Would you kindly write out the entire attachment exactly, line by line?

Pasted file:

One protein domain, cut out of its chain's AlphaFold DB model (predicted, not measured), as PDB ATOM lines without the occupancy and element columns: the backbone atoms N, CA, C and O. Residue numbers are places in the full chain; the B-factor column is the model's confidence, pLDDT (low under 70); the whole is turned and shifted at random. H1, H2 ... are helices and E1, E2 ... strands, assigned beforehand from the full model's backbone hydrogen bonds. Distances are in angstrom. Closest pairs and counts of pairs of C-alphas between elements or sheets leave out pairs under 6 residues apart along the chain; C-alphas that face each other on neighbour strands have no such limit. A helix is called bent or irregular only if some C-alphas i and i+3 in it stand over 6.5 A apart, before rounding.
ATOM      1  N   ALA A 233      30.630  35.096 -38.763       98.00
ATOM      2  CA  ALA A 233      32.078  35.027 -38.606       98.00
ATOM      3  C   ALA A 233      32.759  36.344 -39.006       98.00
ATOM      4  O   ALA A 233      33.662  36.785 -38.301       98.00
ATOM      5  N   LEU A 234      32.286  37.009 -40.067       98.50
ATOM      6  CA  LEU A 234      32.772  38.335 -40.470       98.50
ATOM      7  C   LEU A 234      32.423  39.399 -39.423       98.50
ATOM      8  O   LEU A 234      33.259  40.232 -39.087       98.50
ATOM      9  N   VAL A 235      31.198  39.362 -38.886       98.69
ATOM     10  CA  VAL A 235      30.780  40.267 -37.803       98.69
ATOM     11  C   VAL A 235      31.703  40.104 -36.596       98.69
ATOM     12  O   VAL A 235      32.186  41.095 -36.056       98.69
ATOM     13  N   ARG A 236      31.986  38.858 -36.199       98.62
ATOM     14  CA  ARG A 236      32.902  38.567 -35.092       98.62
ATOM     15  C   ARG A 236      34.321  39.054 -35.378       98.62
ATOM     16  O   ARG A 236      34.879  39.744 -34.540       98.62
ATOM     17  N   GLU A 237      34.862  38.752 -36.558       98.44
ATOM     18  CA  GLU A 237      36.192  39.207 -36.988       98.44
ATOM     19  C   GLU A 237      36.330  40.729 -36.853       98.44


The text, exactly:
One protein domain, cut out of its chain's AlphaFold DB model (predicted, not measured), as PDB ATOM lines without the occupancy and element columns: the backbone atoms N, CA, C and O. Residue numbers are places in the full chain; the B-factor column is the model's confidence, pLDDT (low under 70); the whole is turned and shifted at random. H1, H2 ... are helices and E1, E2 ... strands, assigned beforehand from the full model's backbone hydrogen bonds. Distances are in angstrom. Closest pairs and counts of pairs of C-alphas between elements or sheets leave out pairs under 6 residues apart along the chain; C-alphas that face each other on neighbour strands have no such limit. A helix is called bent or irregular only if some C-alphas i and i+3 in it stand over 6.5 A apart, before rounding.
ATOM      1  N   ALA A 233      30.630  35.096 -38.763       98.00
ATOM      2  CA  ALA A 233      32.078  35.027 -38.606       98.00
ATOM      3  C   ALA A 233      32.759  36.344 -39.006       98.00
ATOM      4  O   ALA A 233      33.662  36.785 -38.301       98.00
ATOM      5  N   LEU A 234      32.286  37.009 -40.067       98.50
ATOM      6  CA  LEU A 234      32.772  38.335 -40.470       98.50
ATOM      7  C   LEU A 234      32.423  39.399 -39.423       98.50
ATOM      8  O   LEU A 234      33.259  40.232 -39.087       98.50
ATOM      9  N   VAL A 235      31.198  39.362 -38.886       98.69
ATOM     10  CA  VAL A 235      30.780  40.267 -37.803       98.69
ATOM     11  C   VAL A 235      31.703  40.104 -36.596       98.69
ATOM     12  O   VAL A 235      32.186  41.095 -36.056       98.69
ATOM     13  N   ARG A 236      31.986  38.858 -36.199       98.62
ATOM     14  CA  ARG A 236      32.902  38.567 -35.092       98.62
ATOM     15  C   ARG A 236      34.321  39.054 -35.378       98.62
ATOM     16  O   ARG A 236      34.879  39.744 -34.540       98.62
ATOM     17  N   GLU A 237      34.862  38.752 -36.558       98.44
ATOM     18  CA  GLU A 237      36.192  39.207 -36.988       98.44
ATOM     19  C   GLU A 237      36.330  40.729 -36.853       98.44